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Mavic 2 Pro DNG files not Raw in Lightroom

Is it a recent version of Lightroom?
In Quick Develop the inbuilt presets work OK here on Classic 7.5
Generally .DNG is a very standardised form of RAW unlike the constant changes you get from brand specific RAW such as Sony's ARW.
I dare say there are still minor things different or missing, depending on the source.
Do you have Photoshop and Camera RAW to test with.
Trt updating Adobe Camera Raw, it's a free download. I have not tried .dng in lightroom but works in Photoshop. Both applications use the camera raw software, dng is Adobe raw format.
The latest version of Lightroom classic CC , 7.5, and 7.4 both open the dng files raw for me. If your camera raw plug in is old, they would not open at all. You would just get blanks for the thumbnails.

What happens if you open them in Photoshop CC 2018 or 2017?.

Paul C
They are RAW files, but I agree that they are not being fully treated as such in Lightroom. None of the new profile functions work for DJI files, though they do work for other camera's raw files.

My suspicion is that Lightroom reads the files because they are DNG-compliant, but that it doesn't fully support the files (yet, hopefully) because they are relatively new. See also this thread.
Update: I was able to create a color profile that I can access in Lightroom and Photoshop useing Colorchecker Passport photo and the Colorchecker Passport app. It took a couple passes to get this right. The app did not drop the resulting profile in the adobe camera raw folder like it used to. I suspect adobe moved the location. After manually copying the file and restaring Lightroom and Photoshop it was available.

I am going to buy a larger color reference card for use with the Mavic 2 Pro. the small one is tricky to get a good shot. You need one profile for each different lighting condition. For me this would be 1. Clear sunny day 2. Overcast and possible early morning and later afternoon sun. You can also create a dual-luminant profile that handles all variants.

It still behaves somewhat like a jpeg in lightroom in that the adobe color profiles are not available as choices. If you have a good color profile this is moot.


This process gives reasonably correct colors but does not modify contract, saturation, etc.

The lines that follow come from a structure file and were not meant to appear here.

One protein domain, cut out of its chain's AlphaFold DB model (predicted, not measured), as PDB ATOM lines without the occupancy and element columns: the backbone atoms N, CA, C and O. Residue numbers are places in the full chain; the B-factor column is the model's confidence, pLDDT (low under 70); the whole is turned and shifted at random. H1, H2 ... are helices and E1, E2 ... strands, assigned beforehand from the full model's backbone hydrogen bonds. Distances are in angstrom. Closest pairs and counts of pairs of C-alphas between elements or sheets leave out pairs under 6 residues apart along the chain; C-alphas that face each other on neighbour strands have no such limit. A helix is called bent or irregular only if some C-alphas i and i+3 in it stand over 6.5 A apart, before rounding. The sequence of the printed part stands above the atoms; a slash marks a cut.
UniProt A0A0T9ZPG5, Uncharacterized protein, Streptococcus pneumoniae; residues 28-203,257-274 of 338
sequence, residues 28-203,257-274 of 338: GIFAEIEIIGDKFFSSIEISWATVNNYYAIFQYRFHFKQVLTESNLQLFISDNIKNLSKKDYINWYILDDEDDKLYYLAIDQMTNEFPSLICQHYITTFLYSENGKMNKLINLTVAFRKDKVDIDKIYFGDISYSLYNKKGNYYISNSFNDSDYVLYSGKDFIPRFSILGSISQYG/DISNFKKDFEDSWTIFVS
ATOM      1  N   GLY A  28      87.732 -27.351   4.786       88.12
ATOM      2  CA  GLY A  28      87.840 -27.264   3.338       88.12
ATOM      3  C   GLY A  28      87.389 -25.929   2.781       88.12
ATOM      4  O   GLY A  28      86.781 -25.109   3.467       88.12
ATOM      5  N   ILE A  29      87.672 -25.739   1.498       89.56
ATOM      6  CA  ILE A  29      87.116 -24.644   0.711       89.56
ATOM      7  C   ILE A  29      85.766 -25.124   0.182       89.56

Here are some related threads I found while researching this issue: ... s-a-raw-file.34879/ ... ow-w-script.120302/
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Hey guys! I'm having the same issues with wrong colors from the Mavic 2 in Lightroom.
Could anybody share a custom Camera Raw Profile for it?
You can still work with the Light room or ACR color profiles with the MP2 dng files. You have to click on the profile drop drop box, 4 square boxes towards top of development panel. This opens the color profile drop down box. You don't have a camera specific profile, like one for Nikon or Canon etc. but you can work with many different profiles. Modern 7 or 5 is where I tend to start and then work up from there. I fully agree a dedicated color profile for the file would be nice but don't hold your breath that Adobe will ever do this, They are a one and done for this type of camera.

You can also work in Capture One, which has no support either for the base DNG, you will need to use the crop tool to expand the image to full size, then work with any of the hundreds of Capture One profiles for any other type of camera. Just get off the default "dng color" profile that the file loads with as it's terrible. I for now use the P1 trichromatic 100 profile. It's hard on certain colors, but does well on blues and greens. IMO the C1 conversion (raw) is better than Adobe, less noise and more control over the distortion correction which in LR is huge and tends to soften the image to the edges due to the amount of correction applied (worse if you are looking up or down off of center with camera).

Here is a shot of LR showing the drop down color profiles that are available. I agree a specific one to the camera is always best, but it's still better than nothing. And do note that the there is a profile being loaded to the dng, it's the Adobe default color.

Paul C